|Plot Summary of Under the Color of Law|
Dutton, Jul 2001, 23.95, 288 pp.
Kevin Kerney returns to New Mexico as the new Chief of police, but before he settles into his new job, he has a major homicide case. Ms. Phyllis Terrell, estranged wife of a US Ambassador is found dead in her home. Before the chief and his men dig too deep, the FBI, claiming national security, takes over the investigation.
While the FBI whitewash the case, across town at the College of Santa Fe, a second homicide occurs. The victim is a priest who was studying covert actions of the United States in South America. Seeing a clear link between the homicides and an obvious cover up by the Feds, Kerney and his most trusted staff go undercover to try to learn the truth.
Michael McGarrity has written a fast-paced police procedural that is so action-packed the audience will need an oxygen tank to take a breath. The government's covert operation seems plausible, but Kerney's counter-measure makes David look like a giant going up against Goliath. This improbability does not hurt an enjoyable UNDER THE COVER OF LAW because the protagonist is easy to like and identify with in this SST speedster. This thriller wrapped around a police procedural will keep fan interest from start to finish.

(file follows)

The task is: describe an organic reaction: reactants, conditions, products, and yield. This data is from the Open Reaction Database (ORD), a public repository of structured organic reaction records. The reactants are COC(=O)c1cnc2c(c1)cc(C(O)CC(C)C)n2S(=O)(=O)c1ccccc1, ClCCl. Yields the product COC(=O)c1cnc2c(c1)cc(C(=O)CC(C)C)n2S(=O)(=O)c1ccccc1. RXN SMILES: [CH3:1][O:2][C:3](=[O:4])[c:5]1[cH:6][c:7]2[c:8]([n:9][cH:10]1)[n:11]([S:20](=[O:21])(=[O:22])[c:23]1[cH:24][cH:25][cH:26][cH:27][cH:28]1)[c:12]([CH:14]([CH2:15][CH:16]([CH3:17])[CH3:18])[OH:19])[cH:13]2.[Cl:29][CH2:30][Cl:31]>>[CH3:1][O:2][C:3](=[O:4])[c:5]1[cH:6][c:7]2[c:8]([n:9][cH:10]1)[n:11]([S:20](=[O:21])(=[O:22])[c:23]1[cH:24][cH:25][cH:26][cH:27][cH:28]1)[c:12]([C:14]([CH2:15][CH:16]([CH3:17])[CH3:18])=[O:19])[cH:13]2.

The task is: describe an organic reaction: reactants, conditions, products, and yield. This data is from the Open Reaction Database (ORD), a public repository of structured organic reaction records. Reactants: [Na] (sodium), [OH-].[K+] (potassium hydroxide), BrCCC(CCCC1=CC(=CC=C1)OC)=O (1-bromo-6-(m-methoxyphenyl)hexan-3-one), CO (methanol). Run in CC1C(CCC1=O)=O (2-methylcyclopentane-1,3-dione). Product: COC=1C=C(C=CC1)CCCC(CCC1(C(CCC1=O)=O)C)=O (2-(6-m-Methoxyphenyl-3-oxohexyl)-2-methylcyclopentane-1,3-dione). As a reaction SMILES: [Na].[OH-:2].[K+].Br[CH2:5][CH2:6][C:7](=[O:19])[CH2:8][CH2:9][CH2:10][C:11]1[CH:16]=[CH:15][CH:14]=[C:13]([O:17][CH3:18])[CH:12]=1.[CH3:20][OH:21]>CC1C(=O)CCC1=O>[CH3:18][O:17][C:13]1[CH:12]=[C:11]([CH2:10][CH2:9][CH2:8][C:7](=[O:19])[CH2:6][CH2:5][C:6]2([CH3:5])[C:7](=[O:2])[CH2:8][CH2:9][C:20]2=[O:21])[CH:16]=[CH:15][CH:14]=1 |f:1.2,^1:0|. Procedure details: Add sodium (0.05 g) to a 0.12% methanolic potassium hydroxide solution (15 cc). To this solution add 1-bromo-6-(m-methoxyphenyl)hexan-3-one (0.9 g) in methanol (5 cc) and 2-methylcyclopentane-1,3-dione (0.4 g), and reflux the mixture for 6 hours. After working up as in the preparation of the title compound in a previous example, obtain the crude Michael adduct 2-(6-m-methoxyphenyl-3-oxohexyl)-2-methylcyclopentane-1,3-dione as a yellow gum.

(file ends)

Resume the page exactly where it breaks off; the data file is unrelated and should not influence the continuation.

Harriet Klausner, Resident Scholar
|Review Analysis of Under the Color of Law|
Our unique search engine provides a wealth of detail about books by breaking them down into many different literary elements, all of which are searchable (click here).
Ratings are on a 1-10 scale (Low to High)
How difficult to spot villain?
- Very obvious
Time/era of story:
What % of story relates directly
to the mystery, not the subplot?
Kind of investigator
- police procedural, American
Kid or adult book?
- Adult or Young Adult Book
Murder Mystery (killer unknown)
Accounts of torture and death?
- moderately detailed references to deaths
Amount of dialog
- roughly even amounts of descript and dialog
Note: the views expressed here are only those of the reviewer(s).
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